Wednesday, 8 May 2013

Is Big Ju-Ju Tabu for Unordained Celebrants?

Interesting discussion recently with some colleagues about"juju." No disrespect to people's beliefs intended - I first heard the word from an Anglican priest. He meant, of course, the power and authority wielded, for believers, by ordained ministers of faith.

Some of us unordained ones will happily lead a prayer and sing a hymn, but most of us without one of these:

will stop short of a full-blown blessing or prayer in the deity's name, i.e. "In the Name of our Lord Jesus Christ, I..."etc. That's big ju-ju. That's for the Cloth. Isn't it?

And yet some of us, without getting too spooky, do report a feeling of authority, a special responsibility and resonance, which comes from speaking about the Big Things of Life and Death, whether or not we are in an area of discourse referring to religious belief (such as a hymn or a prayer). 

We have, perhaps, at some moments and if we are any good, a degree of hieratic function - that stops short, of course, of the power a priest has amongst those who believe in her faith. 

But if we can't summon up at least a degree of authority - which comes only from doing the job well - then are we any good? 

And how are we to work any ju-ju at all amongst people who have no religious belief, even if they will open their mouths just a little bit to sort of sing TLMS, if we can't find a semi- (?pseudo?) hieratic function?

This is nothing to do, BTW, with taking control away from the family and Doing Your Big-Shot Own Thing. (The sort of role assumption, happily less common than it was, that caused a lot of people to choose an Unordained Celebrant rather than a priest.)

Let me sum up: I think a funeral needs to be a transformative ceremony, even if it isn't, or is only in a small way, a religious ritual. To make it such, something special, apart, powerful, needs to happen, when possible. This may or may not involve words from a religious tradition, or indeed a new faith such as Paganism.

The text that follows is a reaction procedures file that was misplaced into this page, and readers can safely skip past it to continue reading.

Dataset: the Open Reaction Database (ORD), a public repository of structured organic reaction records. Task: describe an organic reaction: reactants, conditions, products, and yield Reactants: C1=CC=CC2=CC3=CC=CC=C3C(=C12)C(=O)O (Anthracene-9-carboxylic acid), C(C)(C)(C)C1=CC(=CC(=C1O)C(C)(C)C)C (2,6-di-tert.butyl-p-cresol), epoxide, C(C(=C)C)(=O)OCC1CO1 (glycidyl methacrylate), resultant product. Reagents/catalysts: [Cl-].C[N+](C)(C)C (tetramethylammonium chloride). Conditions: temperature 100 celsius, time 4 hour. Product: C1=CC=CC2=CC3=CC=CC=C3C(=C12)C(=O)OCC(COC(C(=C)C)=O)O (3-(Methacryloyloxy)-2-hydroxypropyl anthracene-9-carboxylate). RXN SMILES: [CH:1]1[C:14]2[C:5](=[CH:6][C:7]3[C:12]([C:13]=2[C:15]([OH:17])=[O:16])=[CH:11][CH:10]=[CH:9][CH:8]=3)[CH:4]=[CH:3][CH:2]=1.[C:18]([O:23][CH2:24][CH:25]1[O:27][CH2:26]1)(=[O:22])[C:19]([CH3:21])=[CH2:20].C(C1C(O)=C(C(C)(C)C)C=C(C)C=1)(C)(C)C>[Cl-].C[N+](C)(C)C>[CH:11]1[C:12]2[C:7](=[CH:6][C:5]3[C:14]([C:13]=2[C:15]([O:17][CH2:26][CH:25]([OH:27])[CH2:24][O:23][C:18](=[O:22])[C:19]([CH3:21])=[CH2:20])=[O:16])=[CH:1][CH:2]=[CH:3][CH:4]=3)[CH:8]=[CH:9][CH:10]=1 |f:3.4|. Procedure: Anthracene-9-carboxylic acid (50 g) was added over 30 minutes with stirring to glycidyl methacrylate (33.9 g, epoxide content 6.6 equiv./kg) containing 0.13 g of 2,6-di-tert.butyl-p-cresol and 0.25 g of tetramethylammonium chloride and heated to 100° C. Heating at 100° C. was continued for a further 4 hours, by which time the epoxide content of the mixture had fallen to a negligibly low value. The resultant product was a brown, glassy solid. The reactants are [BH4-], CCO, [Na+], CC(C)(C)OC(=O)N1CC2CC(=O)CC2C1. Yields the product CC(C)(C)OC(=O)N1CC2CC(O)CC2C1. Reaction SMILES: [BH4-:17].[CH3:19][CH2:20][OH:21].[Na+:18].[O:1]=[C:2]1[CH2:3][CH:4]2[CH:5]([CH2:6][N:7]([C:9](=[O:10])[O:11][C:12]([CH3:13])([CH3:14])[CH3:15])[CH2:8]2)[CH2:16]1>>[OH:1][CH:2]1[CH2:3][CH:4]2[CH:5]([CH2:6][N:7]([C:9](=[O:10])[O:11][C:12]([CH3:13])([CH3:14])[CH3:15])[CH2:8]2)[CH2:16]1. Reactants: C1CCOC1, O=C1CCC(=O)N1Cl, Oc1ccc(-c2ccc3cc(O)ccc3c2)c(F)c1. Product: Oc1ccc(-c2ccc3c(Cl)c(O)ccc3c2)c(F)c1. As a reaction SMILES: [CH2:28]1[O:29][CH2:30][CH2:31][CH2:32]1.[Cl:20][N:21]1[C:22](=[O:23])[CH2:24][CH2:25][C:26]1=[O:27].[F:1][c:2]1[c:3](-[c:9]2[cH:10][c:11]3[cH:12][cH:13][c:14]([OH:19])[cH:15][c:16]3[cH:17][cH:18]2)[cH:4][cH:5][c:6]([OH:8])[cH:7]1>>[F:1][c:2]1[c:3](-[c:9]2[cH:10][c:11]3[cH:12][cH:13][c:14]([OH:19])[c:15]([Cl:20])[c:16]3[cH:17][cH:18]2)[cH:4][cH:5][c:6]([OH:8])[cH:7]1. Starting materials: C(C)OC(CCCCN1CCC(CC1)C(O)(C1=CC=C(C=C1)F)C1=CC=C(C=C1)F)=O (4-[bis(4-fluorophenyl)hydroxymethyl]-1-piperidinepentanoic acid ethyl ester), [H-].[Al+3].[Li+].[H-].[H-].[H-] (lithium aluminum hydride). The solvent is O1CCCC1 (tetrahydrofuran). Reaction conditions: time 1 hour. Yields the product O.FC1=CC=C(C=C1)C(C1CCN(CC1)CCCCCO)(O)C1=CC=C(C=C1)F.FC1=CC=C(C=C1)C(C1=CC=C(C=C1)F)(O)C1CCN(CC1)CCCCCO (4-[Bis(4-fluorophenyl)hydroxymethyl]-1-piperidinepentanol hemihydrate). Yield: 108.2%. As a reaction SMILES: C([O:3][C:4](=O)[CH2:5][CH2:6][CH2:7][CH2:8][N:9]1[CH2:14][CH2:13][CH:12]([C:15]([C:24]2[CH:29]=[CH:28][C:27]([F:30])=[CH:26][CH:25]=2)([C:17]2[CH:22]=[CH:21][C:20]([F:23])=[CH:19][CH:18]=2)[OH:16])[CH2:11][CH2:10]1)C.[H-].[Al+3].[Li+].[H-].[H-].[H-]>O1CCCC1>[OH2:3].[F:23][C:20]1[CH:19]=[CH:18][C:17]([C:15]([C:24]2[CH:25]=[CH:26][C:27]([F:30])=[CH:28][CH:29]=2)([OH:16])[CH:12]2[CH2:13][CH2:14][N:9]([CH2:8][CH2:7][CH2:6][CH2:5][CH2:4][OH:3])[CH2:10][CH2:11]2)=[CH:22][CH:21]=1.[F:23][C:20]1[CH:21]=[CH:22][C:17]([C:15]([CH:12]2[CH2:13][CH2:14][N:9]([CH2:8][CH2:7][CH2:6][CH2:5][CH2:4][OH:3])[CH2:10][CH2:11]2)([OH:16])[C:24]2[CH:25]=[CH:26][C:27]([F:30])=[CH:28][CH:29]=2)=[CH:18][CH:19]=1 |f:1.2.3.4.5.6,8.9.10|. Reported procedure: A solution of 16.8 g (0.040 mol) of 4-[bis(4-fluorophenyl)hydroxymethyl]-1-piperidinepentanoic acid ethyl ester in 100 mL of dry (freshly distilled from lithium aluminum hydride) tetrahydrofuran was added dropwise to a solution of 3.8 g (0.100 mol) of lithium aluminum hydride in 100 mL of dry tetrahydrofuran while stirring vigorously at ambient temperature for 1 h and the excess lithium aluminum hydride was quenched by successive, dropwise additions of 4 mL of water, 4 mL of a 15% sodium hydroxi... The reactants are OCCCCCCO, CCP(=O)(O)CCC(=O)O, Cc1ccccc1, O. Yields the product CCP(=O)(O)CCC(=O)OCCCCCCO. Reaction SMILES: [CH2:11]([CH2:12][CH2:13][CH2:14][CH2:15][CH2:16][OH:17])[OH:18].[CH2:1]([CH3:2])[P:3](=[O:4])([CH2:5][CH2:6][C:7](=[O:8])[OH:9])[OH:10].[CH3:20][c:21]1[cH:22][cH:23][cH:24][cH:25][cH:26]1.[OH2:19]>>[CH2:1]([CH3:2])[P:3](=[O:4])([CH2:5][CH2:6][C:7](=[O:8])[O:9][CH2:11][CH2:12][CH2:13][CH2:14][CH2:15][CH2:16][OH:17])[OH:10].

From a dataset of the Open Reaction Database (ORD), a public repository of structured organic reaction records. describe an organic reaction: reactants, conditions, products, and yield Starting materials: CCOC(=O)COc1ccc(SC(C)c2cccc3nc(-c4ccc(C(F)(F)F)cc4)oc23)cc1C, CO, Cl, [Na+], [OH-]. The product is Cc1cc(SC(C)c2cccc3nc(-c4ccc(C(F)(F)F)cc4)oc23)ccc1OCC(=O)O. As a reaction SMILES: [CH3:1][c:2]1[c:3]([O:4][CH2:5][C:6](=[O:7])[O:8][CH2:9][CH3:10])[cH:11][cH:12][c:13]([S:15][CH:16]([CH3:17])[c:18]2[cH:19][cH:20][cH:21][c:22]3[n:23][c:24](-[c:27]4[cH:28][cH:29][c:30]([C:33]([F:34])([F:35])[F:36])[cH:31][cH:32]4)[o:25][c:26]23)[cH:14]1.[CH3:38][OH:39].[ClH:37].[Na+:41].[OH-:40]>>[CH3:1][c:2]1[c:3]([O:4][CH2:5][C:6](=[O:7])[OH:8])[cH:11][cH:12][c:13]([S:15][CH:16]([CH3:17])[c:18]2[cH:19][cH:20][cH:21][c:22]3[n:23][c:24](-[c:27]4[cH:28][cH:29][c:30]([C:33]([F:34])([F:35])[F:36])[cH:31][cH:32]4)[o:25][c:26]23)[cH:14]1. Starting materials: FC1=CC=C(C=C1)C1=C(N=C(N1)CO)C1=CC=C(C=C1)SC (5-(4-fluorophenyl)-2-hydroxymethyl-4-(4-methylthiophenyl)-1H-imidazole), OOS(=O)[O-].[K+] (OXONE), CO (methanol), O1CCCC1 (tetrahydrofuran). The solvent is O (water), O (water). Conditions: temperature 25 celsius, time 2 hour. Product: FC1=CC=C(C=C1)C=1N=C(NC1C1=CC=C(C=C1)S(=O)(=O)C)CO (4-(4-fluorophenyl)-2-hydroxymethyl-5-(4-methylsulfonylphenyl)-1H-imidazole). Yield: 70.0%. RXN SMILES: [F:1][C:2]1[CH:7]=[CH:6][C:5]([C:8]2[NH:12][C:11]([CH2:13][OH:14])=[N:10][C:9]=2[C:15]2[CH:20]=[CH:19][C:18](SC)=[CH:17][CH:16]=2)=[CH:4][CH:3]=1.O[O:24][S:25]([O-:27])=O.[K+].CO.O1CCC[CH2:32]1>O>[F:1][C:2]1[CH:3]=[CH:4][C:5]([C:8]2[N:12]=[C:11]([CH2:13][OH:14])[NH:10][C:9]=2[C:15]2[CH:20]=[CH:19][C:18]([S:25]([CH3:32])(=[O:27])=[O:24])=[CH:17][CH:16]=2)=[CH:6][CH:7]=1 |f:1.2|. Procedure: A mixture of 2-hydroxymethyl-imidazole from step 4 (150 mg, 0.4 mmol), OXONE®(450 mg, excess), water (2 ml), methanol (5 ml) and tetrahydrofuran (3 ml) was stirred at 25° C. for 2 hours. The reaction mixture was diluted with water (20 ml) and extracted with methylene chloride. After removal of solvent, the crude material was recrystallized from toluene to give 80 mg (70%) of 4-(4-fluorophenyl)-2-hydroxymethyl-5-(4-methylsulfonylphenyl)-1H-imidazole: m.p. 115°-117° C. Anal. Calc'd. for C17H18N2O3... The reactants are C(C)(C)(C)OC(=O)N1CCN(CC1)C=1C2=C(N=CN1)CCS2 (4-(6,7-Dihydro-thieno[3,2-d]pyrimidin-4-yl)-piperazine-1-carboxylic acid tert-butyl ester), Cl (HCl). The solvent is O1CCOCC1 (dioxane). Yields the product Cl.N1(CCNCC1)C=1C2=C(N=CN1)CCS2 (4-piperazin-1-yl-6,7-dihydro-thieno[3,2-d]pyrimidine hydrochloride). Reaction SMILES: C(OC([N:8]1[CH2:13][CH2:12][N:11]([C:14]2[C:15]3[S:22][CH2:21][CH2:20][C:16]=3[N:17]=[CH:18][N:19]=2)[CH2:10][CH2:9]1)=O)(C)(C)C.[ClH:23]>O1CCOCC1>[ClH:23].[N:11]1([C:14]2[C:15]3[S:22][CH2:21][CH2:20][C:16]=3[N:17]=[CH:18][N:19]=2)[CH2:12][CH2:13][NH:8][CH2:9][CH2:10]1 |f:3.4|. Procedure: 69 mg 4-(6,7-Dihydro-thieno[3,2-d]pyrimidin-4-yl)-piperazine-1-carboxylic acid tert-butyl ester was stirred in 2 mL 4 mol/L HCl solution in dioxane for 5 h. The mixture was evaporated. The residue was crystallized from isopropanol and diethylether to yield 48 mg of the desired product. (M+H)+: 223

How far into religious form and usage should an unordained celebrant go? 
1) No ju-ju
2) Little ju-ju
3) Big ju-ju, provided the celebrant is authentic in her role at that moment

And: can any of us create juju without any religious form and usage?

Or is it futile to try - is Ju-ju Tabu, unless you are



Dammit, I can't work my pictorial way round all the world's faith systems, I'm sure you get my point, so this is the last one:


There may be no simple answer, but despite my flippant manner, ha ha, I think it's a pretty important area, because it raises yet again the question: what is a funeral for, and how does it do its work? If we haven't thought about juju, I submit the idea to you, in all arrogance, that we don't really know how "do" a funeral, or what it is for.


  1. Celebrants (or anyone creating and holding sanctified space) would, I hope, open themselves to mid to big juju - if by juju you mean a connection to the Divine, in a form in which the group in front of you understands. I take my guidance from the people I am serving on that unique occasion. If there is a religious request, I ask that someone in the family or group say that prayer or take that action, and I am open to doing it if appropriate. As the Celebrant, I invite the group (silently, by my intent, and also with words if appropriate) to allow their hearts to open to connect with each other and what is sacred in this time/space - and believe my greatest value is in creating a container and holding it throughout the ceremony for their connections to safely grow. That is juju, no matter what I am wearing. Love/God/Divinity is in us all, whatever name you give to Her.

  2. What an interesting comment, thanks Kateyanne. It seems to me to be based on your final belief statement - what interests me is, given the variety of non/belief in our audiences/congregations, the ways in which we do or don't, can or can't expect to work any juju. Some of the people in front of me may understand a need to connect with something Divine, others may not. How do we see our function in this context?

    I guess I'm not expecting any final answers here, it's something we all need to keep re-working, perhaps - but the views of different celebrants on this are interesting, valuable.